Ukrainian, Dutch and British lawyers discussed challenges in war crimes proceedings

Earlier this week, on March 11-12, two days of trainings took place, which became a platform for professional conversation about mechanisms for protecting human rights, in particular through the observance of all aspects of the right to a fair trial in war crimes cases.

The event was organized by the Asser Institute and Global Rights Compliance as part of their MATRA-Ukraine project "Strengthening Ukraine's Capacity to Investigate and Prosecute International Crimes", the Ukrainian Bar Association and the International Bar Association.

During the trainings, participants had the opportunity to express their views on issues related to justice in war crimes cases. Speakers and participants actively shared their experiences and points of view, which allowed for a comprehensive vision of the situation.

The speakers included both international and national experts:

  • Gabriela Radu, Asser Institute;
  • Iryna Levandovska, Global Rights Compliance;
  • Marie O'Leary, Defense Counsel, International Criminal Court;
  • Lionel Blackman, British criminal defense lawyer and trial monitoring expert;
  • Olga Salenko, national expert of the Ukrainian Bar Association project "Monitoring of War Crimes Trials in Ukraine. Version 2.0" (hereinafter - the Project), Associate Professor, Associate Professor of the Department of Justice, Taras Shevchenko National University of Kyiv School of Law;
  • Oksana Rasulova, Head of the Court Monitoring Project, Media Initiative for Human Rights. 

The event also brought together participants from various fields, including representatives of civil society organizations, journalists and lawyers, which demonstrates the broad public interest in this issue.

The trainings covered a wide range of issues, including those related to the ethical aspects of defense in conflict-related cases. Human rights defenders and lawyers actively shared their experience and expressed their opinions on professional ethics. Recognizing and adhering to ethical norms is an important aspect of ensuring justice and effective human rights protection. A clear understanding of these aspects helps human rights defenders to avoid conflicts of conscience while ensuring respect for the rights and interests of their clients.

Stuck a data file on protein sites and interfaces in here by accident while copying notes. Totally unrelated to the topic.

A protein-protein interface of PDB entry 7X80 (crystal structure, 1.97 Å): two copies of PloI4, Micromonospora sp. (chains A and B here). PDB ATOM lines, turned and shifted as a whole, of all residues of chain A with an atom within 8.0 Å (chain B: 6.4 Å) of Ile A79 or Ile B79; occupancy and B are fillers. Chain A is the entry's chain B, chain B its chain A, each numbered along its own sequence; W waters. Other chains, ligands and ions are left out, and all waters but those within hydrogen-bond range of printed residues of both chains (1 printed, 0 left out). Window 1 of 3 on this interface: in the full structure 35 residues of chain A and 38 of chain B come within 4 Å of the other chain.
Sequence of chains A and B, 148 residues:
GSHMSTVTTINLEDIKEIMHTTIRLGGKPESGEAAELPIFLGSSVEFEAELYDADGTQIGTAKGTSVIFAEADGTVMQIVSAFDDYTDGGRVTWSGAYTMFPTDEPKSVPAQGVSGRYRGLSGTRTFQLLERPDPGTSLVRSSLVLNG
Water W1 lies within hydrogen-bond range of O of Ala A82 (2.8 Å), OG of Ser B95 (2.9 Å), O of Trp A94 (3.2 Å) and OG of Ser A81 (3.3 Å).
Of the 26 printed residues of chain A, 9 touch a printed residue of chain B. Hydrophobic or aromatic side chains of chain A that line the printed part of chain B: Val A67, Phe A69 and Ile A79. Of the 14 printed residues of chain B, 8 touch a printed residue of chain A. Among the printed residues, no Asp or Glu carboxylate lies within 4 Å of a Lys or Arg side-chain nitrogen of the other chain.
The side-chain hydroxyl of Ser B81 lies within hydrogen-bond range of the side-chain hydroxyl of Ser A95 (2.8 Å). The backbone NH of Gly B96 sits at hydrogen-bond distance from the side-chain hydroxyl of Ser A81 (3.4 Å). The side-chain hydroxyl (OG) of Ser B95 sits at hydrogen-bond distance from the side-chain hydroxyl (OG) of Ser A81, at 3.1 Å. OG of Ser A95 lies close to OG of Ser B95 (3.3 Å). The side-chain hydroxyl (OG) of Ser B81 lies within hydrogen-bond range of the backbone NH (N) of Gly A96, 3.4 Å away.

In addition to the above, the role of the International Criminal Court was discussed. Participants had the opportunity to comprehend international legal norms and their impact on Ukraine's domestic legal system, which is key to ensuring that national legislation complies with international standards.

The trainings became an important step in strengthening cooperation and exchange of experience between Ukrainian and international human rights defenders on these issues.

Olga Salenko, national expert of the Project, had the opportunity to outline observations and interim conclusions on the results of the second phase of the Project during both days of the training.

One of the aspects discussed was access to justice. As of now, information on court proceedings is publicly available. However, there are cases when information is not available or is displayed in a fragmented manner. The second aspect concerns physical accessibility to court hearings. In general, the Project monitors and experts have the necessary access, but there are cases that may limit or complicate public access.